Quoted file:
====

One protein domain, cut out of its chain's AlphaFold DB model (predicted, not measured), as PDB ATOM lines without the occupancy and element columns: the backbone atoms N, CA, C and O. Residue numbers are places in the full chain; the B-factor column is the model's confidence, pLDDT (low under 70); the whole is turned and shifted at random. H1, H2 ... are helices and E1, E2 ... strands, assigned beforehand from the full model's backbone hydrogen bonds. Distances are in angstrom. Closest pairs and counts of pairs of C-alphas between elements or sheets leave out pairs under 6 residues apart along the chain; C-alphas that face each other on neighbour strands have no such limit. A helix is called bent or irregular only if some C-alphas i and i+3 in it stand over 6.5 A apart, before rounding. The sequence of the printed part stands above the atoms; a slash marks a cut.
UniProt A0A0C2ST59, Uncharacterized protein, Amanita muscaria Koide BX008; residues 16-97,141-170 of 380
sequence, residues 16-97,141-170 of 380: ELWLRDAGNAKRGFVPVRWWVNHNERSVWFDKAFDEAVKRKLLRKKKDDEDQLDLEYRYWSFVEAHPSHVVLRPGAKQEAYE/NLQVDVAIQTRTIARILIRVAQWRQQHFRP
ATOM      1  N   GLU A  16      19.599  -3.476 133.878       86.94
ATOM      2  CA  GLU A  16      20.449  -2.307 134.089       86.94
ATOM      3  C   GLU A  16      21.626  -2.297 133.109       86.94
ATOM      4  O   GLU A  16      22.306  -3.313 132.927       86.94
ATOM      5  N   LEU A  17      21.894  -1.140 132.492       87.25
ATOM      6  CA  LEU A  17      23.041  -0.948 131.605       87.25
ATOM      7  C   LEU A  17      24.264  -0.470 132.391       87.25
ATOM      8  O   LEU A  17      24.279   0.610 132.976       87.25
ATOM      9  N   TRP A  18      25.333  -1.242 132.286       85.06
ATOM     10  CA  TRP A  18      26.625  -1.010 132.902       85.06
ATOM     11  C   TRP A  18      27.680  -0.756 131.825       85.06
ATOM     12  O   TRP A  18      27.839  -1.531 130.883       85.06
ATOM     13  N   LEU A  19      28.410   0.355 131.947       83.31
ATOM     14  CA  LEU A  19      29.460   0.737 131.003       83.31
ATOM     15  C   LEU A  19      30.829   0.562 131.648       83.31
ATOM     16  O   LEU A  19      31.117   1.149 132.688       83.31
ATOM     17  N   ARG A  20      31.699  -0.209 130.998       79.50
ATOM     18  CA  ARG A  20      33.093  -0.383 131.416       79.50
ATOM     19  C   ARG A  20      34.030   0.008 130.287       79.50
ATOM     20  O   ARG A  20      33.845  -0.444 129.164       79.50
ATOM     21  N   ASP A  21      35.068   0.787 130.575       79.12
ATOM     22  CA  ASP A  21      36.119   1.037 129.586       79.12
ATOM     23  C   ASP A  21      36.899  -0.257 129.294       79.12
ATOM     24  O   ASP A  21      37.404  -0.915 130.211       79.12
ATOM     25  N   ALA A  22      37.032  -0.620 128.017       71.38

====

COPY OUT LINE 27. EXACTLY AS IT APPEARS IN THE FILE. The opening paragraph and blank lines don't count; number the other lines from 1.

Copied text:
ATOM     25  N   ALA A  22      37.032  -0.620 128.017       71.38